My answer is:
if you or your team uses shoulda-matchers, as quoted in another answer, test
validations becomes somewhat trivial, so test.
However, I believe that shoulda-matchers is an unnecessary dependency and you do not need to test either very simple validations (such as validates_presence_of) or associations.
This type of code comes straight from Rails and the only way you could make a mistake in it would be to type the wrong field name, which I think is easy to see.
But imagine a case where validation depends on a reasonably complex regular expression, for example to validate a phone number. In that case, as the code is not so trivial it would be interesting to have case tests for valid and invalid most common phones and even some exceptional cases to guarantee.
This test approach also applies to scopes: if you are creating a very simple scope with a trivial query, do not write the test. However, if the scope involves complex rules and custom SQL, then it is worth testing.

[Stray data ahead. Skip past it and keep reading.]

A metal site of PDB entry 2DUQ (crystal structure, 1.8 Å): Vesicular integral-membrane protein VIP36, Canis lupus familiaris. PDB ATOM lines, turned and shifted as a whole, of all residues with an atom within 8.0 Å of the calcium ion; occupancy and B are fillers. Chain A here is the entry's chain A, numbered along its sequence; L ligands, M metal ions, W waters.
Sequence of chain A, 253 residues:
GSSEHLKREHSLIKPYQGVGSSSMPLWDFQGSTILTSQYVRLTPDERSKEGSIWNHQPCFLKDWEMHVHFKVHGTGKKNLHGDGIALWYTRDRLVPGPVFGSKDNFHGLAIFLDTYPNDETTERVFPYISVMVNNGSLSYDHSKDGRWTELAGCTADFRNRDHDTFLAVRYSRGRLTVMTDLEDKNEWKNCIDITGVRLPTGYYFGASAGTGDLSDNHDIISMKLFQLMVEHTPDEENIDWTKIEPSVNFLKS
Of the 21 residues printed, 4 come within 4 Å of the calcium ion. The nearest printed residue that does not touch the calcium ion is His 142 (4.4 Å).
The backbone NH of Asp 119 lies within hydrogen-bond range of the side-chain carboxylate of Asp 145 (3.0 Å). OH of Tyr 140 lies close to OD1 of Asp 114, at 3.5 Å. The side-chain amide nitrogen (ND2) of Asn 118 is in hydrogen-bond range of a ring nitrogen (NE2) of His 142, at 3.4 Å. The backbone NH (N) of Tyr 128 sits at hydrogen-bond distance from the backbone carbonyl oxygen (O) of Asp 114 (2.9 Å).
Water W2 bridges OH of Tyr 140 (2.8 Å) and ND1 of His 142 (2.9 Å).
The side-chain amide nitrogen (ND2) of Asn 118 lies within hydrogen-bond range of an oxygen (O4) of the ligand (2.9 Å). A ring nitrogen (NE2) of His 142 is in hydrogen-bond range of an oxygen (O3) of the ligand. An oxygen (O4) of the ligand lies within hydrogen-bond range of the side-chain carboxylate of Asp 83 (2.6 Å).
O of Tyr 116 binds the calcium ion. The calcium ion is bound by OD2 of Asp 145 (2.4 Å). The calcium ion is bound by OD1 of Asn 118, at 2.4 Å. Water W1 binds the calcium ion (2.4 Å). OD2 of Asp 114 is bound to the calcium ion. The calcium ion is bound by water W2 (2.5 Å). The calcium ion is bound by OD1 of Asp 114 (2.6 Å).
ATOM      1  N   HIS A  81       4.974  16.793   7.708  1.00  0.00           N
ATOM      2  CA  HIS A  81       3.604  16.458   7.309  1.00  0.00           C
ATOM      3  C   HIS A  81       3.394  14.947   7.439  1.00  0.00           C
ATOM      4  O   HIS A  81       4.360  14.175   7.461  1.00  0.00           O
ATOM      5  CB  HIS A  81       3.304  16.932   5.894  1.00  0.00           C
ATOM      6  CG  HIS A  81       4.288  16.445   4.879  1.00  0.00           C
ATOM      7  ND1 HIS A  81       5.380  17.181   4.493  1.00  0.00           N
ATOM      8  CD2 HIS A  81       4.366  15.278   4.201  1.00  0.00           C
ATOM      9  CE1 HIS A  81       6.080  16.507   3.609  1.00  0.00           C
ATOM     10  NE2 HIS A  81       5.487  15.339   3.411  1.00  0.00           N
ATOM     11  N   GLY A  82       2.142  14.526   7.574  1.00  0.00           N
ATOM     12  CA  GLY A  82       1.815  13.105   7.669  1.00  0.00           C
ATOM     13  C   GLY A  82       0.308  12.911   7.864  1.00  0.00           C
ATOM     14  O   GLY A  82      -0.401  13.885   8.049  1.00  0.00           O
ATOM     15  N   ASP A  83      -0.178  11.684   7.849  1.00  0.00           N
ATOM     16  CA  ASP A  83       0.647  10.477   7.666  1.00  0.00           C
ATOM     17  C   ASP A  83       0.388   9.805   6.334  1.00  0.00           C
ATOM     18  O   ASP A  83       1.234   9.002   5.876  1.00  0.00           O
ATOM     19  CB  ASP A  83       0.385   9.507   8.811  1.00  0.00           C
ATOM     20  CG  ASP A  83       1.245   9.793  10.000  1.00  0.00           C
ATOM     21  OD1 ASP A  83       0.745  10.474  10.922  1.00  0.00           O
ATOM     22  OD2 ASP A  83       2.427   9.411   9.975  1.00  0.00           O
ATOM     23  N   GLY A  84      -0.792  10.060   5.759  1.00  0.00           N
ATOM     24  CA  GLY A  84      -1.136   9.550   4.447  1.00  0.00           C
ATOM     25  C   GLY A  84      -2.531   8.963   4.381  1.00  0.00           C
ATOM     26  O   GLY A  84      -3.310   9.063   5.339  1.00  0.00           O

Watch the lecture by Alexandre Freire, 'what not to test' to better understand:
Many people will say that you should test everything and should have 100% coverage. I'd say it's all about testing what's important to your application: its business logic and things that have not been tested by developing the framework.
That is, one should test the maximum of logic that does not depend on the framework. And the assurance that the framework works must be in the high-level (integration) tests, which will not test the whole code but will serve as a sanity test to ensure that the parts work together and that the framework plays its role. / p>